• BEST PRACTICE (2) (2) Pre-config boilerplate code - Grab pre-config code to create new project: + Quickly setup dependencies. + All the automation are included. + Ready to code in under 10 mins. - Powerful toys in your hands: + Return to work with grunt watch & grunt watchtest. + Compile whole project with grunt compile. + Automation test with grunt test. + Debug with node-inspector & node-theseus. + Live edit in browser with Source map.
    • BEST PRACTICE (3) (3) Continuous Integration - Automation testing and deploying: + Use automation scripts (already in boilerplate code). + When you are ready to deploy to testing & production environment, simply push changes to the repository. - Buildbot will handle all the rest: + Watch repository for changes. + Pull source code. + Run scripts for building, testing & deploying. + Report on web interface.
    • BEST PRACTICE (4) (4) Write testcases side by side with code - Every file needs test: + Put test files right under tested files. .spec.js, .spec.coffee, _test.go + Code in left-side and testcases in right-side. + Ctrl+S to run test files. - What to test? + Unit-test for client: Karma + Mocha. + Unit-test for server: Grunt + Mocha. + End-to-end test for client: Karma + Angular Protractor. + Continuous testing: Buildbot + Grunt + Karma + PhantomJS.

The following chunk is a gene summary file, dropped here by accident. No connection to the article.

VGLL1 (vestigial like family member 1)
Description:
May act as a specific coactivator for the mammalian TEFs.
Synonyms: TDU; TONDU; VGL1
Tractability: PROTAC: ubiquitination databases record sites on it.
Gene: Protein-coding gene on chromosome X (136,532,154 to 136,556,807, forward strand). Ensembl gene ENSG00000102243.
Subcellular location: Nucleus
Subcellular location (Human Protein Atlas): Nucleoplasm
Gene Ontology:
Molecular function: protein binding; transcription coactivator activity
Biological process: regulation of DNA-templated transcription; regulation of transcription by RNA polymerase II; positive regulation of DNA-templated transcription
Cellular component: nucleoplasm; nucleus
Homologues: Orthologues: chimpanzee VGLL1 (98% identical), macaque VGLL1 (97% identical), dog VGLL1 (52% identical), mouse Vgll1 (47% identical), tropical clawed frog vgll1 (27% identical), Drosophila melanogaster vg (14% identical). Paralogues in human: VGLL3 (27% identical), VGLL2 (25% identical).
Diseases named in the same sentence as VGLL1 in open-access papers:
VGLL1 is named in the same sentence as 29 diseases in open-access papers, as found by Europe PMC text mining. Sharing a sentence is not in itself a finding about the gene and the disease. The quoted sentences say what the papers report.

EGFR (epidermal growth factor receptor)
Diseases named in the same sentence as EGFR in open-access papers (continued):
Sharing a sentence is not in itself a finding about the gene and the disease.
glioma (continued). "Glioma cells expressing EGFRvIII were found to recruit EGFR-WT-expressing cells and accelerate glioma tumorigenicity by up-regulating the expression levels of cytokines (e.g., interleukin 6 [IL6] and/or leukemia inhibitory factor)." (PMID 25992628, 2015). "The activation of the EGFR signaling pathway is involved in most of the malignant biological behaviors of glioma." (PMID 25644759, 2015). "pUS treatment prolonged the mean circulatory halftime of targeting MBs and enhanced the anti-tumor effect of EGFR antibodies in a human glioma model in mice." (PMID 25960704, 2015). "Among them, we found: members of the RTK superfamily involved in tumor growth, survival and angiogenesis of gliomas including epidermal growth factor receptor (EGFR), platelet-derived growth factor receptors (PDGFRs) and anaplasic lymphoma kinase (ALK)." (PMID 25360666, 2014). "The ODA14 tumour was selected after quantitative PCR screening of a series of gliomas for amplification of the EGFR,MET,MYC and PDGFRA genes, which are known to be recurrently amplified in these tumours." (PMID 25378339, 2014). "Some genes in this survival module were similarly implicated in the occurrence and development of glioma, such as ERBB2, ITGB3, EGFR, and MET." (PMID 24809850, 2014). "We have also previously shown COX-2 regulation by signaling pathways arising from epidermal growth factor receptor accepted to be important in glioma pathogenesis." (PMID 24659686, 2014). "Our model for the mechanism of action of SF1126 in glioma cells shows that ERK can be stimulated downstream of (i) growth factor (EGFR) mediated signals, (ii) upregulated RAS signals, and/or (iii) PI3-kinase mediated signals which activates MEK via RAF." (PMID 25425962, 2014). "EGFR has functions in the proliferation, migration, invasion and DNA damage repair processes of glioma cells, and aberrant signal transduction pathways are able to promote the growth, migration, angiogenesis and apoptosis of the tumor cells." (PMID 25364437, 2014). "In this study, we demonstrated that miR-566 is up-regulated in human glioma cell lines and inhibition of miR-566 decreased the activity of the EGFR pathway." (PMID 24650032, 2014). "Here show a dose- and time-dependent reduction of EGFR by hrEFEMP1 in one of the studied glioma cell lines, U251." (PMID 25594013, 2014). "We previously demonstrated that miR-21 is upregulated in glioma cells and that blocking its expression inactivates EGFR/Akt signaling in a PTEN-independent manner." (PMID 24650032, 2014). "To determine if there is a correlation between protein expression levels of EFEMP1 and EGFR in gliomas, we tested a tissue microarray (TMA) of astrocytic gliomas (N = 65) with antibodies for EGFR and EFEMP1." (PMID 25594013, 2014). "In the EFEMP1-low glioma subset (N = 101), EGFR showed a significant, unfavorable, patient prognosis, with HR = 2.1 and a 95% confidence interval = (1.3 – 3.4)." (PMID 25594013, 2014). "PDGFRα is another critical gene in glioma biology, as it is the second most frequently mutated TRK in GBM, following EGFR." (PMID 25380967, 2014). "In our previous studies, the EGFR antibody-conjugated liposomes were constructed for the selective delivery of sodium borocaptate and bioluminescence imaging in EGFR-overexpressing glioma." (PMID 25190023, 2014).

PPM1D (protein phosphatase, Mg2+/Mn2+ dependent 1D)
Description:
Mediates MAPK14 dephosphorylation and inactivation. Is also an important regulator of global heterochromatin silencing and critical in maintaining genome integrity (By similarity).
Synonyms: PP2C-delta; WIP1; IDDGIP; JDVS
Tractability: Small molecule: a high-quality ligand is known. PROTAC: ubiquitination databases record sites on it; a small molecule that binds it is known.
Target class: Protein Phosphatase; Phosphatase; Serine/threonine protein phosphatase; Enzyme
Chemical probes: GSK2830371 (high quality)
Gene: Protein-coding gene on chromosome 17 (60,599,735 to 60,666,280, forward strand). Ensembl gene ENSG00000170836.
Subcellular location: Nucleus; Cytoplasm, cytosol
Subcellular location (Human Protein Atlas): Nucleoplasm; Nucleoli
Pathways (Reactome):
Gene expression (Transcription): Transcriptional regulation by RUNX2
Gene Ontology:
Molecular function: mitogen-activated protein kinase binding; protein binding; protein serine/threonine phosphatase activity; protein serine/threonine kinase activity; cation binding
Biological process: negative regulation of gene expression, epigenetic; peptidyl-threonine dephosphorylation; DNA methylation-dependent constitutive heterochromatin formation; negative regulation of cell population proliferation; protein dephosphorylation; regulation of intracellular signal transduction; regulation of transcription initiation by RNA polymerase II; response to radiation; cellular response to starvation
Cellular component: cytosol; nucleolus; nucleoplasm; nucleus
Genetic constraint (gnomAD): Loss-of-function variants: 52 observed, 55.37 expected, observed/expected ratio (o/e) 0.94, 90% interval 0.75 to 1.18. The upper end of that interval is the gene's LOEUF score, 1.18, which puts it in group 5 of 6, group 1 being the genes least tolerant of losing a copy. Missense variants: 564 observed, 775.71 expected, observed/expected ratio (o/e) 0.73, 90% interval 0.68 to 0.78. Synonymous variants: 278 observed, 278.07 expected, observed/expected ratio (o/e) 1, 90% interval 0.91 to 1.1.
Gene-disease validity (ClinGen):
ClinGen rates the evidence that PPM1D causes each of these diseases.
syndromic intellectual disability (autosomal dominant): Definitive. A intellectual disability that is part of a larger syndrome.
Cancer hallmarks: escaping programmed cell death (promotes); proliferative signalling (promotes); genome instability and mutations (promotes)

• BEST PRACTICE (5) (5) Reusable components - Write code for future use: + Quickly assemble new webapp from pre-built components. + Independent, well-tested components. Less bugs. + Use third-party code when posible. + Write code as if you plan to open source them. (Even that you do not) + Separate application-specific code. - Long-term: + Improve framework, libraries, performance... as we grow. + Open-source some of your works.